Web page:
As I prepared to study abroad, I was warned about the many difficult transitions that I might face. I knew to expect culture shock, homesickness and difficulties caused by the language barrier so I made efforts to prepare myself mentally to face these challenges. However, for me, one of the most difficult adjustments that I’ve had make living in Buenos Aires had nothing to do with culture or language or distance from loved ones. But rather, that for the first time in my life I am living in a large metropolitan city and therefore have to figure out the craziness of public transportation.
I have never lived in a city with a big enough population to support a substantial bus system, much less a metro. The subte (metro) here in Buenos Aires is fairly easy to navigate, but it was still extremely intimidating to me at first — especially during high traffic times when we manage to fit more people in one subte car than I would have ever imagined possible. However, due to its more simplistic layout, I quickly learned to embrace the chaos and it was a huge confidence-builder when I began to be able to navigate it easily and use it regularly without fear and with confidence that I knew exactly where I was going.
The buses, by comparison, can be extremely confusing, as there are over 200 different routes and you have to know the city well enough to know when you want to get off or the bus will just keep on going. For my first month of living here in Buenos Aires, I let my fear of the bus system prevent me from going to events or places that were not accessible by other means of transportation. But eventually I got tired of letting my fear make me miss out on amazing opportunities and took my first solo bus ride to an event on the other side of the city.
Buenos Aires is a huge city and it is impossible to know every route, so the city has an app called “Cómo Llego” that works similarly to a GPS to tell you what bus to take, where to find it, and where to get off. However, you still have to know when you want to get off and there is no system announcing where you are. Therefore, I learned that I could follow myself on my downloaded Google Maps and know exactly when I need to get off. The bus system is still intimidating for me, but I am slowing learning more and more routes and, after getting over my initial fear, I have found that it is much easier than I originally thought.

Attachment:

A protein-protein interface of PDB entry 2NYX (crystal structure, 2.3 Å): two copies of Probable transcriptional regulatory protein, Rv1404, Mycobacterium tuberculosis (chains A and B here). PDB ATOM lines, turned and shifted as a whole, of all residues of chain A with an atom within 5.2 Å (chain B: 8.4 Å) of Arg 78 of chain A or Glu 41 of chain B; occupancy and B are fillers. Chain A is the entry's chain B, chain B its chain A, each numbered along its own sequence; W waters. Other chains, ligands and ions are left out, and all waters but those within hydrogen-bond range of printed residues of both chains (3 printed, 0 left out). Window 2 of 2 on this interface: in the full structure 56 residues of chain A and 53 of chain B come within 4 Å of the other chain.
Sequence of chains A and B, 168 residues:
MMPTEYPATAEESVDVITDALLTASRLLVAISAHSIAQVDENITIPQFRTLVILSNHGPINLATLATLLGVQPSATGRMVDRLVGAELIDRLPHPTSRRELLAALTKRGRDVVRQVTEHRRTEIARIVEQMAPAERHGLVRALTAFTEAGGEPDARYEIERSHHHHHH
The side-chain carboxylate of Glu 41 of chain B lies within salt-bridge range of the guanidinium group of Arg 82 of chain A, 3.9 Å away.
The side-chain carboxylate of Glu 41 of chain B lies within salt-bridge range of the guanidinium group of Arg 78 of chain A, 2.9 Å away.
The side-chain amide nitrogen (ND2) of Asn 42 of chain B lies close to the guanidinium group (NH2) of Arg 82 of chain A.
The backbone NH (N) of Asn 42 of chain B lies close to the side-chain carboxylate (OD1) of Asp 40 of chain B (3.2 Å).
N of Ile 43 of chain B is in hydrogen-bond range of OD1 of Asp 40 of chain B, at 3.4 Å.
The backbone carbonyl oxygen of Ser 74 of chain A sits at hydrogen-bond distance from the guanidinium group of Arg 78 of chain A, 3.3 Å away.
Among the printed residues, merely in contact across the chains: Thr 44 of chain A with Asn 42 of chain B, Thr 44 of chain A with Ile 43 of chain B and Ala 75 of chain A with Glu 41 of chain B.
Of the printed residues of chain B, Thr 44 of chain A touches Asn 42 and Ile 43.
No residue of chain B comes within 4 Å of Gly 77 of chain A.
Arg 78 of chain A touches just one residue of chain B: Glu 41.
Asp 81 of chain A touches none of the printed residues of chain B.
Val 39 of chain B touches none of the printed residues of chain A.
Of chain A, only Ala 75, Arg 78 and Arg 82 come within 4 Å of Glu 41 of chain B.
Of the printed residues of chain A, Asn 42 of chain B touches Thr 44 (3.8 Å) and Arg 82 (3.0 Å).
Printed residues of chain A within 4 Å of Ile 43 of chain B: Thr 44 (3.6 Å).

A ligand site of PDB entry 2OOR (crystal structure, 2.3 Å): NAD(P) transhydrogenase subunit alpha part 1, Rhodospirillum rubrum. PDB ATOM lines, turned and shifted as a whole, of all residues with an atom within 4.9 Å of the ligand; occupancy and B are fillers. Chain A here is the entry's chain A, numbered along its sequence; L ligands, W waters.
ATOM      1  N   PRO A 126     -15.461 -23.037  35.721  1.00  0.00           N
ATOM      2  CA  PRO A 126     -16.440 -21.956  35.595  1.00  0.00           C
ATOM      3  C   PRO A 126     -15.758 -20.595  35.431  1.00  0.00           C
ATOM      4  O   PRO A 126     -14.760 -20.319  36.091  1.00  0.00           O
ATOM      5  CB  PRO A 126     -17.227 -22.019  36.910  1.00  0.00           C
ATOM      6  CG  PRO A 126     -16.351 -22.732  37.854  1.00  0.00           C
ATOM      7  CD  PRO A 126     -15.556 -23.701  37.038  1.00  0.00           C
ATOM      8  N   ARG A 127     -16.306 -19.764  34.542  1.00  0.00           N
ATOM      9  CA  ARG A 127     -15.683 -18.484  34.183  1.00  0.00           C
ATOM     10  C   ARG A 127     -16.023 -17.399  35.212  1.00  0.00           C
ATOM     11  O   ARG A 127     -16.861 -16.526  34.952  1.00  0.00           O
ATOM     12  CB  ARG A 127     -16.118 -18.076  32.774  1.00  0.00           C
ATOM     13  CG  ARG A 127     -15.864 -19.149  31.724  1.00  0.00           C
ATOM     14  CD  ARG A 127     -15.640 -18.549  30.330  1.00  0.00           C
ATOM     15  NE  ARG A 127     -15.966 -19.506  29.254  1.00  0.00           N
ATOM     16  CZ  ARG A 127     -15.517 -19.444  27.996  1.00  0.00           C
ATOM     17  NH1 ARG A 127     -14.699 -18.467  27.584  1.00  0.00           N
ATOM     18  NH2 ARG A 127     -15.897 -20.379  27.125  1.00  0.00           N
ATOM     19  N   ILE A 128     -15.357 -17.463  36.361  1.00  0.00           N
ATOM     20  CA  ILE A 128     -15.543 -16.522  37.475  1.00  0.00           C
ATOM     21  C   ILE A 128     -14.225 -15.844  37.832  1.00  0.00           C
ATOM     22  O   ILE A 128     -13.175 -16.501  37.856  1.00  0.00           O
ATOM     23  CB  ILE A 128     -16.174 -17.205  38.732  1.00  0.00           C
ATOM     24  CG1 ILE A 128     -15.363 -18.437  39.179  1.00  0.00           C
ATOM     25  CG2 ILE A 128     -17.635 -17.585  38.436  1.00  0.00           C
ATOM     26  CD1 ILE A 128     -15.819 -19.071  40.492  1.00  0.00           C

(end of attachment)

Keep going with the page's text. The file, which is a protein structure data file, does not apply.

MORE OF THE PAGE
The train is the last mode of public transportation that I have yet to completely figure out, but I took my first train ride last week. Now that I understand the system I look forward to the new places I can reach by taking the train!
The city is also filled with taxis, which are always my fall back if I’m not sure how to get some place and don’t have the time to figure out the public transportation — or if I don’t feel safe taking public transportation for some reason. But as taxis are significantly more expensive it has forced me to step outside of my comfort zone and fully embrace city life with all of the glories of public transportation.
Despite all of these amazing options for public transportation, I have found that one of my favorite things about living in Buenos Aires is its walkability! Now that spring is coming here (Pro tip: the seasons are the opposite of the United States) and it’s getting warmer, I have found myself skipping on public transportation when I’m going to relatively close locations and just walking instead. This has given me the opportunity to know the city better, window shop and discover lots of new restaurants and parks near my homestay.
After living here for almost 3 months now, I have come to view public transportation in Buenos Aires as a perk rather than a drawback. There are routes all over the city, it has forced me to step outside of my comfort zone, embrace the Buenos Aires lifestyle, and get to know this beautiful city even more!
This post was contributed by Megan Rodgers, who is studying abroad with AIFS in Buenos Aires, Argentina.